The most notable difference with Hummingbird is Google’s ability to contextualize searches. If you search for a popular sporting arena, Google will find you all the information you previously would have expected, but if you then search “who plays there”, you will get results that are contextualized based on your last search. Most won’t find themselves typing these kinds of searches, but for those using their phones and voice capabilities, the search engine just got a lot better.

For marketers, the consequences are a bit heavier. Hummingbird greatly changes the keyword game and has huge implications for the future. With the rise of conversational search, we will see that exact keyword matches become less relevant over time. We probably won’t feel the biggest effects for at least a year, but this is definitely the seed of something huge.

4. Authorship

Authorship isn’t exactly new, but it has become much more important over the past year. As Google is able to recognize the creators of content, they are able to begin measuring which authors are consistently getting strong responses such as likes, comments, and shares. This means Google will be more and more able to filter those who are creating the most valuable content and rank them highest, while those consistently pushing out worthless content will see their clout dropping the longer they fail to actually contribute.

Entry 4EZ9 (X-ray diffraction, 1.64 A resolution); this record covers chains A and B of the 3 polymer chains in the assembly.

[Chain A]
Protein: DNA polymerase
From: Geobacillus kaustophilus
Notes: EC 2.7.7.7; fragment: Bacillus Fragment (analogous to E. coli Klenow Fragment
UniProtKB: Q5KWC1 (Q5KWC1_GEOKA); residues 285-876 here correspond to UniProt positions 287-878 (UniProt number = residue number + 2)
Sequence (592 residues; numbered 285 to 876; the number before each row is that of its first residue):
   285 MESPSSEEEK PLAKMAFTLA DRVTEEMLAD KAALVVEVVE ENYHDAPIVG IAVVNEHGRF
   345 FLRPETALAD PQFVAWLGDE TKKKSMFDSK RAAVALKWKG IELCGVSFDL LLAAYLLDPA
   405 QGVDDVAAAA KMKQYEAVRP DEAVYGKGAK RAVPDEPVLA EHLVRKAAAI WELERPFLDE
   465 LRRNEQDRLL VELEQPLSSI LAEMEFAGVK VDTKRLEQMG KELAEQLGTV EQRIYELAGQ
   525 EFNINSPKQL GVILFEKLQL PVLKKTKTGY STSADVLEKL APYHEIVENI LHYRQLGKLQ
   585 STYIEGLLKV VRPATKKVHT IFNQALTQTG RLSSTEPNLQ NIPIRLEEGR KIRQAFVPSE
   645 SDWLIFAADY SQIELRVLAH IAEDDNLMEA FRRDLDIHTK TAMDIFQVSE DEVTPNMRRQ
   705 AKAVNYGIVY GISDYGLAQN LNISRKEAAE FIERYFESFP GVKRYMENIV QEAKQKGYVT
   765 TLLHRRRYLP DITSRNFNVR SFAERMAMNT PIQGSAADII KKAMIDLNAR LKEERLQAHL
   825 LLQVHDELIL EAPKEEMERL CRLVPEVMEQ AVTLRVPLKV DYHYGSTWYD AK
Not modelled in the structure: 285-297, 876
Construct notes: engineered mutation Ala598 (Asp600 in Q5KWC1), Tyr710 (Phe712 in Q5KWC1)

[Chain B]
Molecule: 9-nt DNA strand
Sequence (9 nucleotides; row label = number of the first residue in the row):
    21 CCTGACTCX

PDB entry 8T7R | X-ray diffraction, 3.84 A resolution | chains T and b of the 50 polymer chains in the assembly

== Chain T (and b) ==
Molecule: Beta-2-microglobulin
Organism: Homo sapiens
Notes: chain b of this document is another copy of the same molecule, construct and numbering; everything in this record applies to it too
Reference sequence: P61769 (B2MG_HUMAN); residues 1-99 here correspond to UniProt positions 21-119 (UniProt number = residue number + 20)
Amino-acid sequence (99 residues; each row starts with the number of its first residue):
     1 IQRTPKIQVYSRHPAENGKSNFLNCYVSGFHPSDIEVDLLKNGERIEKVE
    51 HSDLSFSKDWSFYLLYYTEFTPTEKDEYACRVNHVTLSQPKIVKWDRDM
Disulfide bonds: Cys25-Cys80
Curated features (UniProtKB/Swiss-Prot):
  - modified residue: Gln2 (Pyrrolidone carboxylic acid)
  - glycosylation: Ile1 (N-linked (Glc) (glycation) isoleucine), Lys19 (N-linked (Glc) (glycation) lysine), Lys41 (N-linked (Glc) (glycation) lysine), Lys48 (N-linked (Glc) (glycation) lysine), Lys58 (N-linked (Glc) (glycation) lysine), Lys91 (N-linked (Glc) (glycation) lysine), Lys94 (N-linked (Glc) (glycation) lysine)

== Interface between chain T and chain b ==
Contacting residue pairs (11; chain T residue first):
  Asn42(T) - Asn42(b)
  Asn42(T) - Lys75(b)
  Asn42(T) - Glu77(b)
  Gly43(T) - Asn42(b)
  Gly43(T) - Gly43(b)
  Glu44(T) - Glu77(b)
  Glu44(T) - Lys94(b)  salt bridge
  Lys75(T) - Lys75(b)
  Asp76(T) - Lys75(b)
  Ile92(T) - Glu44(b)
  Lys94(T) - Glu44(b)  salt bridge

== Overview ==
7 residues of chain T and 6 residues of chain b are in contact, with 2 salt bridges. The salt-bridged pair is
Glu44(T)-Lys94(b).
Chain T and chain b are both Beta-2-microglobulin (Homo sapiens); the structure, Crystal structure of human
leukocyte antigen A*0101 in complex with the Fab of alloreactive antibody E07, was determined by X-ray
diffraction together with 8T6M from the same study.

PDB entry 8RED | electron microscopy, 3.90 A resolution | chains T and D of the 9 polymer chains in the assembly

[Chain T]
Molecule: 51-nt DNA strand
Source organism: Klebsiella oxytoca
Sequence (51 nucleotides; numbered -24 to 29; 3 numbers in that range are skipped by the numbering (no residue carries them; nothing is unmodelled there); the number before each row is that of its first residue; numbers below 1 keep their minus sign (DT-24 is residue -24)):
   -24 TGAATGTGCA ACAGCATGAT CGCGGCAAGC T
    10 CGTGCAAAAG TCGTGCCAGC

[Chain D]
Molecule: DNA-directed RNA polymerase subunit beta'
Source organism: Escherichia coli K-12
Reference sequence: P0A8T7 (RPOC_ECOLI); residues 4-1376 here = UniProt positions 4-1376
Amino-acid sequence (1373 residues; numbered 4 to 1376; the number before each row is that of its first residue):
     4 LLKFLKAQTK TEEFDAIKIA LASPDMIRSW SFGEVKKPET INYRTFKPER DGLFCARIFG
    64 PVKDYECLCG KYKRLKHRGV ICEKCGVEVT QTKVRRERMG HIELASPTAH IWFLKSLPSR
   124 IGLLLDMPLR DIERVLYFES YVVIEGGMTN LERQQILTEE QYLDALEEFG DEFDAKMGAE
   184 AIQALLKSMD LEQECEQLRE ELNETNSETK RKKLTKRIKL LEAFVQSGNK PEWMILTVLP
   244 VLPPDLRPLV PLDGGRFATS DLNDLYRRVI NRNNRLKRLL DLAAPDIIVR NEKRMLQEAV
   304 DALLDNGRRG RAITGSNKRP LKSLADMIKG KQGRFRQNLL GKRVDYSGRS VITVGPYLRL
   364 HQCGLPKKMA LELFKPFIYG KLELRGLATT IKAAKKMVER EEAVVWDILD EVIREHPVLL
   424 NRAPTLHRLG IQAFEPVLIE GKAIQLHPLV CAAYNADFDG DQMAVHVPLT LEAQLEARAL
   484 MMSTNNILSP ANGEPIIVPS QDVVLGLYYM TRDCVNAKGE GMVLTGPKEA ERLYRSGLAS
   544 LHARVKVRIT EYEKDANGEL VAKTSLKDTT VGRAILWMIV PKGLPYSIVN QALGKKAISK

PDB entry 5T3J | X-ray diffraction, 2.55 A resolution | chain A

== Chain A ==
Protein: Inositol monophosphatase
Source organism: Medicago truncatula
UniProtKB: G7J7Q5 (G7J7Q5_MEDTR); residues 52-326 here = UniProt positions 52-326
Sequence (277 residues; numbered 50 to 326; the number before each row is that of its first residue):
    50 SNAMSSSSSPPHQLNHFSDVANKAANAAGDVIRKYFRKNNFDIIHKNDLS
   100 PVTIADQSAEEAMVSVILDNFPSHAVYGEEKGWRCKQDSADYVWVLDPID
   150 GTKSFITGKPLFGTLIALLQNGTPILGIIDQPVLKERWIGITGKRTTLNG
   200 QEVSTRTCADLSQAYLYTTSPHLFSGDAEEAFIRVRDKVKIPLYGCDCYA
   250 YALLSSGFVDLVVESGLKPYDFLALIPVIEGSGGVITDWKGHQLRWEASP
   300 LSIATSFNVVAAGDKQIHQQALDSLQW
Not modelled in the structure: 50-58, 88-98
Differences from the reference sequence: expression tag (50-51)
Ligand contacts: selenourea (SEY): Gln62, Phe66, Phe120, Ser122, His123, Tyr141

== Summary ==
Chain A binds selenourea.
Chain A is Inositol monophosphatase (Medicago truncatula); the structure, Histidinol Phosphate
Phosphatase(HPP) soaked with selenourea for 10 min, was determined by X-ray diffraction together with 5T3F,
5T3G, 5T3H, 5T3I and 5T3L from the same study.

5. In-Depth Articles

Most users are looking for quick answers to their questions and needs with their searches, but Google estimates that “up to 10% of users’ daily information needs involve learning about a broad topic.” To reflect that, they announced a change to search in early August, which would implement results for more comprehensive sources for searches which might require more in-depth information.

What do these all have in common?

These changes may all seem separate and unique, but there is an undeniably huge level of interplay between how all these updates function. Apart, they are all moderate to minor updates. Together, they are a huge change to search as we know it.

We’ve already seen how link building and over-attention to keywords can be negative to your optimization when improperly managed, but Google seems keen on devaluing these search factors even more moving forward. Instead, they are opting for signals which offer the most value to searchers. Their search has become more contextual so users can find their answers more easily, no matter how they search. But, the rankings are less about keywords the more conversational search becomes.

In the future, expect Google to place more and more emphasis on authorship and the value that these publishers are offering to real people. Optimizers will always focus on pleasing Google first and foremost, but Google is trying to synergize these efforts so that your optimization efforts are improving the experience of users as well.